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SAMJ: South African Medical Journal

On-line version ISSN 2078-5135
Print version ISSN 0256-9574

SAMJ, S. Afr. med. j. vol.104 n.5 Cape Town May. 2014

 

CONTINUING MEDICAL EDUCATION
REVIEW

 

The challenges of managing breast cancer in the developing world - a perspective from sub-Saharan Africa

 

 

J EdgeI; I BuccimazzaII; H CubaschIII; E PanieriIV

IMBBS, BSc, FRCS, MMed (Surg). Netcare Christiaan Barnard Memorial Hospital, Cape Town, South Africa
IIMB ChB, FCS (SA), FACS. Department of Surgery, Nelson Mandela School of Medicine, Durban, South Africa
IIIMB ChB, FCS (SA). Department of Surgery, Faculty of Health Sciences, University of the Witwatersrand, Johannesburg, South Africa
IVMB ChB, FCS (SA). Department of Surgery, Faculty of Health Sciences, University of Cape Town, South Africa

Corresponding author

 

 


ABSTRACT

Communicable diseases are the major cause of mortality in lower-income countries. Consequently, local and international resources are channelled mainly into addressing the impact of these conditions. HIV, however, is being successfully treated, people are living longer, and disease patterns are changing. As populations age, the incidence of cancer inevitably increases. The World Health Organization has predicted a dramatic increase in global cancer cases during the next 15 years, the majority of which will occur in low- and middle-income countries. Cancer treatment is expensive and complex and in the developing world 5% of global cancer funds are spent on 70% of cancer cases. This paper reviews the challenges of managing breast cancer in the developing world, using sub-Saharan Africa as a model.


 

 

Communicable diseases are the major cause of mortality in lower-income countries. Two-thirds of the world's HIV population live in sub-Saharan Africa (SSA) and 75% of global deaths due to this disease occur in this region.[1] As a result, both local and international resources have been channelled towards addressing the impact of communicable diseases. However, there is evidence that this pattern of disease burden in low-income countries (LICs) is changing, as HIV is being successfully treated and people are living longer.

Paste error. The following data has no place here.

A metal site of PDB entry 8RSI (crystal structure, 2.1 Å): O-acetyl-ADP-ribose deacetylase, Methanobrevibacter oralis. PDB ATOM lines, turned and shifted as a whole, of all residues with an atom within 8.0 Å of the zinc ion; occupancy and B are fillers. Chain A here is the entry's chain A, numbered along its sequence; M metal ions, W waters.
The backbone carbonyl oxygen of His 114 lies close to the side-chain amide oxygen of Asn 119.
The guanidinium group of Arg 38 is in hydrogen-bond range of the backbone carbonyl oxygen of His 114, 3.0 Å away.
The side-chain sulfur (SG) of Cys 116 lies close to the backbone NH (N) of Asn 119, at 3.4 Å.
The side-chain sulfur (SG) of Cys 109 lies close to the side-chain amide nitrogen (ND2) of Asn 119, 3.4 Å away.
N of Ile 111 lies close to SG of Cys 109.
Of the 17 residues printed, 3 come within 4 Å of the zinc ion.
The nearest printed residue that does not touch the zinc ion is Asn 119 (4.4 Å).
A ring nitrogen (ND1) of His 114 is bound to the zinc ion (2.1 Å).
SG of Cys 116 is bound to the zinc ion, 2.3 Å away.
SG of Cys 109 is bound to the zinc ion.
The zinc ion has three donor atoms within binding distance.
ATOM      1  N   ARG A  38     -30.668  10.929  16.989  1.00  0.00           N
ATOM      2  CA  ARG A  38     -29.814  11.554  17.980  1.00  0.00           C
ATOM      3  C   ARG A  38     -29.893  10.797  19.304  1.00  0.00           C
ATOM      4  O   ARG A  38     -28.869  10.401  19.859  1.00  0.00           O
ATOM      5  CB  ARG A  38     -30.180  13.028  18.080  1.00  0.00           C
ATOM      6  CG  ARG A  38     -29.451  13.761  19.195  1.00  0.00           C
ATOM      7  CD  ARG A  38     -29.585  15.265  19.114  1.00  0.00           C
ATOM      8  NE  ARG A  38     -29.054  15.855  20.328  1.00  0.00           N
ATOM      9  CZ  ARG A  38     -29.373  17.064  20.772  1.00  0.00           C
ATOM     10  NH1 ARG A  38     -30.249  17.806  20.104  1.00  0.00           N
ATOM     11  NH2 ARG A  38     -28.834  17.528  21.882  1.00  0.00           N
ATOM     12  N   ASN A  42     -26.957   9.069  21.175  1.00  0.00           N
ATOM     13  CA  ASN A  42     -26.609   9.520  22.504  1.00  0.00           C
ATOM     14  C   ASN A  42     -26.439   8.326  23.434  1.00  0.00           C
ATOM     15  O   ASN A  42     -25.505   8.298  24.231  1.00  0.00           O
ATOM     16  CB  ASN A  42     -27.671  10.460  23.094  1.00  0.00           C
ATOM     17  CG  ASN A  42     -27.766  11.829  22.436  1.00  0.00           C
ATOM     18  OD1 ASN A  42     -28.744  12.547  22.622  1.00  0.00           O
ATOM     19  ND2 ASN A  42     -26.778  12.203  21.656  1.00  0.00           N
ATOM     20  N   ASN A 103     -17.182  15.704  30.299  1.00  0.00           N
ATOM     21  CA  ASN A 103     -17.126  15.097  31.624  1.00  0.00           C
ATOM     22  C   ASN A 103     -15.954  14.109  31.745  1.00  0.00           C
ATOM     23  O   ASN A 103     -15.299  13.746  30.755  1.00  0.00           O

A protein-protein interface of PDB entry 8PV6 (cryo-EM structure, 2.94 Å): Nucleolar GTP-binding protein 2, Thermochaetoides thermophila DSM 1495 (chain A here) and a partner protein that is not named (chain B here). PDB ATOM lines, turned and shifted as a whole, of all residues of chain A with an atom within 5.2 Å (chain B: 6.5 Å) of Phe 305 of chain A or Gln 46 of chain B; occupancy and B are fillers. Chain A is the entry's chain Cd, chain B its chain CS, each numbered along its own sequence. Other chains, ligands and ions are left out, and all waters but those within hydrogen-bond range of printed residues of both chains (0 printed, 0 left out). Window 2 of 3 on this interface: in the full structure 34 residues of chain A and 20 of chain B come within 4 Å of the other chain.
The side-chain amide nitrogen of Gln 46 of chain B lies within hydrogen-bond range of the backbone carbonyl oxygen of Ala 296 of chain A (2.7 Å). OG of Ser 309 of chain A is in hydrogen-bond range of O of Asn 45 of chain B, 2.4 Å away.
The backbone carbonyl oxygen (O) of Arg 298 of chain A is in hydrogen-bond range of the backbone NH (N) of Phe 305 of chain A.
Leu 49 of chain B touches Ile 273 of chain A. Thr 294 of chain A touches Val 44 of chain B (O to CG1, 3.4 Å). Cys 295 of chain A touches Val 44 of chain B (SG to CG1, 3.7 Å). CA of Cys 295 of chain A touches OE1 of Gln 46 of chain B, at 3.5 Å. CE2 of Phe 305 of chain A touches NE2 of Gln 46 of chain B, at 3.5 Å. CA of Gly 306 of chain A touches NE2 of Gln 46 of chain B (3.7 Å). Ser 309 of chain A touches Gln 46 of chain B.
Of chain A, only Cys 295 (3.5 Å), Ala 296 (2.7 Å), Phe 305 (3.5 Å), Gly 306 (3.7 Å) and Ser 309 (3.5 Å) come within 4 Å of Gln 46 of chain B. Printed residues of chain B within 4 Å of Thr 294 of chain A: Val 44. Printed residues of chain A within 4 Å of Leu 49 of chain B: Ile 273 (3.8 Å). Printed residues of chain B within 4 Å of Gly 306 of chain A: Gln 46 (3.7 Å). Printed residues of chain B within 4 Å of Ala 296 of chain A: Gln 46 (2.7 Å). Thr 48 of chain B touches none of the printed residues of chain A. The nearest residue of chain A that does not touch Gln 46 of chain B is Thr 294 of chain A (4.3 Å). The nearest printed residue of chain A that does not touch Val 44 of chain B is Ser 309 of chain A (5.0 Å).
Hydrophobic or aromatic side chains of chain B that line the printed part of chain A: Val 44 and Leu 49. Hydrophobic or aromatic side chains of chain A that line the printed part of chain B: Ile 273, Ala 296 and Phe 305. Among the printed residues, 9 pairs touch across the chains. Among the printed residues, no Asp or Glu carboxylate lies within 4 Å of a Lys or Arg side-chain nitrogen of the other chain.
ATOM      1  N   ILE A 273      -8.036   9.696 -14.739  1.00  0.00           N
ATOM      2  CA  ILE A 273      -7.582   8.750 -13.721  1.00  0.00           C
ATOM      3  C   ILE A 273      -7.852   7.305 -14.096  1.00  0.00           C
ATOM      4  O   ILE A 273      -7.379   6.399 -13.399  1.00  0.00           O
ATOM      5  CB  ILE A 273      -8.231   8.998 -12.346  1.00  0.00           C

Cancer predominantly affects the older population. As the life expectancy in LICs increases, the incidence of cancer will increase. The World Health Organization (WHO) has predicted a dramatic rise in the global number of cancer cases in the next 15 years, the majority of which will be in LICs and middle-income countries (MICs). It has been predicted that by 2020 there will be 17 million new cancer cases, and that by 2050 this figure will be 24 million. Of these cases, 70% will be in the developing world.[2]

The treatment of cancer is expensive and complex. In the USA, more than US$120 billion per year is spent on cancer care.[3,4] This is in stark contrast to the developing world, where 5% of global cancer funds are spent on 70% of the cancer cases (Table 1).

 

 

In LICs, the delivery of healthcare is hampered by many socioeconomic factors such as poor nutrition, sanitation, literacy and transport, and is compounded by the lack of medical personnel, poor infrastructure and health policies.

 

The sub-Saharan Africa perspective

According to the WHO, SSA comprises 13% of the world's population. It also carries 24% of the global disease burden, but has only 1% of the global financial resources to do this. SSA's demographics show a young population of whom 40% are <15 years of age. The mortality figures mirror this -80% of all deaths occur in those who are <60 years old. Conversely, in high-income countries (HICs), 80% of deaths occur in those >60 years of age.[6]

The cancer patterns seen in SSA are different from those in the developed world. Although the overall cancer incidence is lower than in developed countries, relatively more malignancies are seen in children and young people. The commonest malignancies in women are cervical and breast cancer.

There is a lack of medical personnel in SSA. The WHO recommends that ideally the physician:population ratio should be 50:100 000, while in Africa it is only 18:100 000. More than 100 medical schools in SSA were surveyed; half of these reported losing 6 - 8% of their staff in the past 5 years.[7]